The Barberini family, a famous clan of Roman nobles, took it over and expanded it into a luxurious palace. Inside is a small, private church very popular today for weddings. Tuesday, however, it was closed.

Info: Viale Roma 11, 39-07-66-511-505,, 

Castello Odescalchi was first built by the Normans in the 12th century.
Castello Odescalchi brand

3. Hike from Santa Marinella to Santa Severa Station. If you feel energetic and want to work up a bit of a sweat before plunging into the ocean, take this walk between beach towns. It’s 7.3 miles (13 kilometers). 

It is labeled moderate difficulty with a 118-foot elevation gain. Also, don’t expect to walk the entire length with your feet in the sand and the waves lapping up against your tennis shoes.

A good two kilometers is on busy Via Aurelia. You must be observant of traffic. But you do get good views of the sea in Santa Marinella when you depart and Santa Severa when you arrive.

Info: Here’s a map for an idea:

Piazza Trieste is ringed with bars and restaurants.

The Santa Marinella snack that fed the Immigrants

During the 1980s, Santa Marinella was famous for a giant pretzel called a Wheel of Immigration. It was very popular with the Russian Jews who immigrated to Italy in hopes of moving on to the United States.

From 1970-90, the USSR allowed 500,000 Jews to leave with Israeli visas. However, 189,000 chose not to go to Israel. Instead, they went to Austria and Italy hoping to go to the U.S.

However, the Soviet Union made them leave their savings and give up their Soviet passports. They were penniless and starving. They sold Soviet trinkets in Italian markets.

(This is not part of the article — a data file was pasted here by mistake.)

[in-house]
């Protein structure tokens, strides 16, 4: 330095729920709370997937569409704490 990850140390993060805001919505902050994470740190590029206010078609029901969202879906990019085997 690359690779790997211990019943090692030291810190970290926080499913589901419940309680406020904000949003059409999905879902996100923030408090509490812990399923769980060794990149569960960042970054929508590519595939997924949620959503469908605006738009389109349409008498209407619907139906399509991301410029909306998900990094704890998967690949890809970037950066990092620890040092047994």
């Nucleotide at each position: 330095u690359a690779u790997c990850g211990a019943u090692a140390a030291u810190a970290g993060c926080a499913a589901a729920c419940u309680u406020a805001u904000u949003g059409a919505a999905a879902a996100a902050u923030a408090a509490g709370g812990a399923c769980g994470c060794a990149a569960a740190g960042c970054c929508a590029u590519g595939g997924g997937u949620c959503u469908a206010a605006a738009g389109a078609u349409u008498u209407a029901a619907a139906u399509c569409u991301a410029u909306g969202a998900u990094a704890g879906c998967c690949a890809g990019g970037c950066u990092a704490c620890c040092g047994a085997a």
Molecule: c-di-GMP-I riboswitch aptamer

They went to butchers asking for bones to feed their dogs and ate them instead. They also ate the pretzels which were cheap, big and filling. Many, however, were denied U.S. visas and later committed suicide. In 1990, they were all given visas through the Lautenberg Amendment.

Where is it:

37 miles (60 kilometers) northwest of Rome.

How to get there: Trains leave every 30 minutes from Termini and stop all along the Termini-Civitavecchia line. The hour-long journey is €5-€11.

Where to eat:

Bianca Ristorante, Lungomare G. Marconi 9, 39-07-665-34744,,, noon-3:30 p.m., 6:30-10:30 p.m. Thursday-Saturday, noon-3:30 p.m. Sunday, Tuesday, Wednesday.

Located just north of the beach, it’s the perfect place for a romantic meal on the sea. Outdoor tables ring a gated wall and big glass windows enclose the dining room with spectacular views of the water.

The 12-year-old restaurant, attached to the Hotel Villa delle Palme, specializes in seafood pasta.

Get the pasta spezzata con sugo di pesce, short, thin, tube pasta in a soupy sauce filled with seafood. Mains €18-€35. I paid €56 for two, including wine.

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Pasta spezzata with seafood sauce at Bianca.
Bianca has great views of the sea from inside and outside tables.